Labour Market Advance Release 2022
1. Advance estimates show that in 4Q 2022, total employment expanded for the fifth consecutive quarter, and unemployment rates remained low, below pre-pandemic levels. While the number of retrenchments rose from previous quarters’ lows, it remained comparable to pre-pandemic levels. For the whole of 2022, the labour market improved significantly compared to 2021. Unemployment rates have returned to pre-pandemic levels, and total employment surpassed the level in 2019. The number of retrenchments stayed low, despite increasing in 4Q 2022.
Total employment expanded, with increases seen for both residents and non-residents
2. Total employment (excluding Migrant Domestic Workers) rose for the fifth consecutive quarter, expanding by 47,400 in 4Q 2022. While non-resident employment growth still contributed to most of the increase, it has moderated from the highs of the last two quarters, as the non-resident employment level approaches that of 2019.2 The increase in non-resident employment in 4Q 2022 was concentrated in Construction. Resident employment picked up over the quarter, amid hiring for year-end festivities in consumer-facing sectors such as Food & Beverage Services and Retail Trade.
3. After the substantial decline during the peak of the pandemic in 2020, total employment grew by an unprecedented 231,700 in 2022, and surpassed its pre-pandemic level by 3.0%. This was largely driven by non-residents, following the relaxation of border controls in April 2022 and the backfilling of vacancies, especially in sectors such as Construction that are more reliant on foreign manpower. Resident employment also continued to grow, albeit at a slower pace than in 2021 as resident unemployment rates improved.
Unemployment rates remained low
4. Unemployment rates remained low in December 2022 (overall: 2.0%; resident: 2.8%; citizen: 3.0%), below pre-pandemic levels.3
5. The tight labour market and economic recovery in 2022 has led to continued improvements in the unemployment situation, to its pre-pandemic steady state. The annual average unemployment rates were significantly lower in 2022 compared to 2021 (overall: 2.1% vs. 2.7%; resident: 2.9% vs. 3.5%; citizen: 3.0% vs. 3.7%).
Retrenchments rose over the quarter but remained comparable to pre-pandemic levels
6. The number of retrenchments rose in 4Q 2022 to 3,000 from the lows of the previous three quarters (800 – 1,300). The increase mainly reflected higher retrenchments in Electronics (within Manufacturing), and Information Technology and Wholesale Trade (within Services). Retrenchments in other sectors were stable. Business reorganisation or restructuring was the top reason for retrenchments in 4Q 2022.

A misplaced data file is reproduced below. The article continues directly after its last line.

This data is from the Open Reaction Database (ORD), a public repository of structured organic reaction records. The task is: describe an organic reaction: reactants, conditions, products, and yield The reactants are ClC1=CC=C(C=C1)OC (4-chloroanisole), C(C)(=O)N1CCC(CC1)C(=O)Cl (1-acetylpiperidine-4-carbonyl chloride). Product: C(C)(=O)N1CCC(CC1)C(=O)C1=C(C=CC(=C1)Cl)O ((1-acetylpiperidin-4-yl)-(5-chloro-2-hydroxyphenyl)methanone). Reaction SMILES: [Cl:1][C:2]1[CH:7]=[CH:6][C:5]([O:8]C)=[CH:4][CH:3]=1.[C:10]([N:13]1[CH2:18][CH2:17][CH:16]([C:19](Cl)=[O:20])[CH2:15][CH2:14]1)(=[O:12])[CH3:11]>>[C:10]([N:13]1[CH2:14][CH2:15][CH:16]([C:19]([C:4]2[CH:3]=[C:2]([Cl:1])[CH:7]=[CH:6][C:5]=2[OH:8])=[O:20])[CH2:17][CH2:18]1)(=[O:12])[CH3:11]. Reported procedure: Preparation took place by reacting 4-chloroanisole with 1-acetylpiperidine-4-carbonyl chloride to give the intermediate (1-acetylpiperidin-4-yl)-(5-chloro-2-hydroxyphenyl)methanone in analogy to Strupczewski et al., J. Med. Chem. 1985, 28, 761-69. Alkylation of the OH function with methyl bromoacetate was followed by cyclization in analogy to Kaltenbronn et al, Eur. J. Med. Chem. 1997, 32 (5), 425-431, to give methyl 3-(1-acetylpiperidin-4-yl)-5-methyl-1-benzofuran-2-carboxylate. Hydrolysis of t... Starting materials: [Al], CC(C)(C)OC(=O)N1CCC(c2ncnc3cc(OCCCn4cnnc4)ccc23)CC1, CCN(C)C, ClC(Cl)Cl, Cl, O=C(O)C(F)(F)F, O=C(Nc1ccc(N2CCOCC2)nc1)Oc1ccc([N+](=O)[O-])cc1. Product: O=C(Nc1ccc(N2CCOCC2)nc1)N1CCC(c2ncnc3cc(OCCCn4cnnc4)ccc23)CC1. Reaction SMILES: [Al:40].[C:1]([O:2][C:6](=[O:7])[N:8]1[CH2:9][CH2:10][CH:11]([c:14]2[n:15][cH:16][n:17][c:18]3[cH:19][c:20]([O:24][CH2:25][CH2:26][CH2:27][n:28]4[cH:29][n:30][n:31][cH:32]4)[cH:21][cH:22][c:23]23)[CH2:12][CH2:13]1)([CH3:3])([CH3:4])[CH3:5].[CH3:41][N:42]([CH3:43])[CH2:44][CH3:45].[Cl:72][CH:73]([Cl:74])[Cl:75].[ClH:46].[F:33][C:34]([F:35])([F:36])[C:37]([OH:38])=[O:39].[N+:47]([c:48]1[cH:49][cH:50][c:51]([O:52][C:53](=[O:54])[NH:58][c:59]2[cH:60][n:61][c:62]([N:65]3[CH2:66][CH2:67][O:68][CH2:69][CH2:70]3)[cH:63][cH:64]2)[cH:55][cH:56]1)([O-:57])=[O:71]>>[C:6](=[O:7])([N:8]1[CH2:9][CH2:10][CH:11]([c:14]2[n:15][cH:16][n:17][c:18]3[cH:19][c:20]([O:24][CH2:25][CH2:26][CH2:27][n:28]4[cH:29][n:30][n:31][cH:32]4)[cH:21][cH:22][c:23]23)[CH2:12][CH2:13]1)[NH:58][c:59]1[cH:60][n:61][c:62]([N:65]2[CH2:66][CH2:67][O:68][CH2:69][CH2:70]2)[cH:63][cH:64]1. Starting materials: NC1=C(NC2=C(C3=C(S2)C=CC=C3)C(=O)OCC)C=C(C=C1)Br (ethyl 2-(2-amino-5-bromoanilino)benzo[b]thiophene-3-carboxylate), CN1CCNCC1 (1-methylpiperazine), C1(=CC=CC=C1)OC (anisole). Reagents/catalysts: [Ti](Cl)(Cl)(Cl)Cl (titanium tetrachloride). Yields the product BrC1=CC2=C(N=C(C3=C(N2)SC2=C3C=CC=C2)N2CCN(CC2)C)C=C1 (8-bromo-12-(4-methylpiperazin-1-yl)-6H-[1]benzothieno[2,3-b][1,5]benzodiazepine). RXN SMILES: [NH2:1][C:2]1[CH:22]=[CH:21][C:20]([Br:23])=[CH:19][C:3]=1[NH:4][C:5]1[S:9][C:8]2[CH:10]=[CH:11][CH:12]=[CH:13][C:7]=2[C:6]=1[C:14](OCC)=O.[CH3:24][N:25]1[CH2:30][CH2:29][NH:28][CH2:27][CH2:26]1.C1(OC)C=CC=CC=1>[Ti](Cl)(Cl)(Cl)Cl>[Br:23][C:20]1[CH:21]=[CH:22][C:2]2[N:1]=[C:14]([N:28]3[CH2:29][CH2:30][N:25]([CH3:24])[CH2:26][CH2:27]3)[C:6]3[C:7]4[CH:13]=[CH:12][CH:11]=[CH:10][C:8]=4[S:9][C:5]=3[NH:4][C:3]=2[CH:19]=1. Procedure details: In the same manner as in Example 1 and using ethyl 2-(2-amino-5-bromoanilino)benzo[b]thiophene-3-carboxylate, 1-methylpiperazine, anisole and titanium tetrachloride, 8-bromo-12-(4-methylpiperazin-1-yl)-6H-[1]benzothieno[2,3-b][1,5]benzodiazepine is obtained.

7. Despite the recent rise, the number of retrenchments in 4Q 2022 remained within the quarterly range observed in 2019.4 MOM is closely monitoring the situation amid the weakening global economic outlook.
8. The total number of retrenchments for the whole of 2022 (6,450) was lower than 2021 (8,020) and pre-pandemic levels.5
9. Although the labour market saw robust growth in 2022 and labour demand remains strong, the uncertain global economic environment, higher inflation, as well as geopolitical tensions will weigh on the labour market going forward. While hiring sentiments remain positive in the coming months based on company polls, the projected slowdown in economic growth in 2023 would likely ease the momentum of labour market improvements. With the recent uptick in retrenchments, unemployment rates could also trend higher.
10. To remain competitive and resilient amidst these global developments, we encourage employers and workers to make full use of Government programmes to adapt and accelerate the pace of transformation. In turn, this will enable us to develop our workers and build a more competitive and resilient workforce.
a. Employers can refer to the Jobs Transformation Maps (JTM) to prepare their businesses and workers for future jobs and skills in their sector. MOM and Enterprise Singapore recently launched the JTM for the Food Manufacturing sector in December 2022. Eight other JTMs are available on Workforce Singapore's (WSG’s) website6 and nine more will be progressively completed. The JTMs identify the key technologies that are driving change, the impact on individual job roles, as well as the pathways for employers to transform jobs and equip workers with their requisite skills for new and evolving job roles.
b. Employers can tap on the Support for Job Redesign under Productivity Solutions Grant (PSG-JR), to make their jobs more productive and attractive to jobseekers. WSG also offers Career Conversion Programmes (CCPs) to support employers in re-skilling and upskilling their existing employees to take on enhanced job roles, and training mid-career workers to take on new roles.
c. Per the National Wages Council’s 2022/2023 guidelines, employers should adopt the Flexible Wage System so that they are in a better position to deal with any headwinds, even as they reward employees with wage increases or variable payments in line with their firms’ recovery and performance over the past year.
11. The Labour Market Report 2022, due for release in mid-March 2023, will provide a comprehensive assessment and more details of the labour market situation in 4Q 2022 and the full year of 2022. This will include the breakdown of resident and non-resident employment7, sectoral breakdowns, number of job vacancies, labour turnover, and re-entry rates among retrenched residents.
For More Information
12. The report is available online on the Ministry of Manpower’s Research and Statistics Department website at stats.mom.gov.sg/.
13. For data requests and queries pertaining to the report, please reach out to the Ministry of Manpower’s Research and Statistics Department at email@example.com.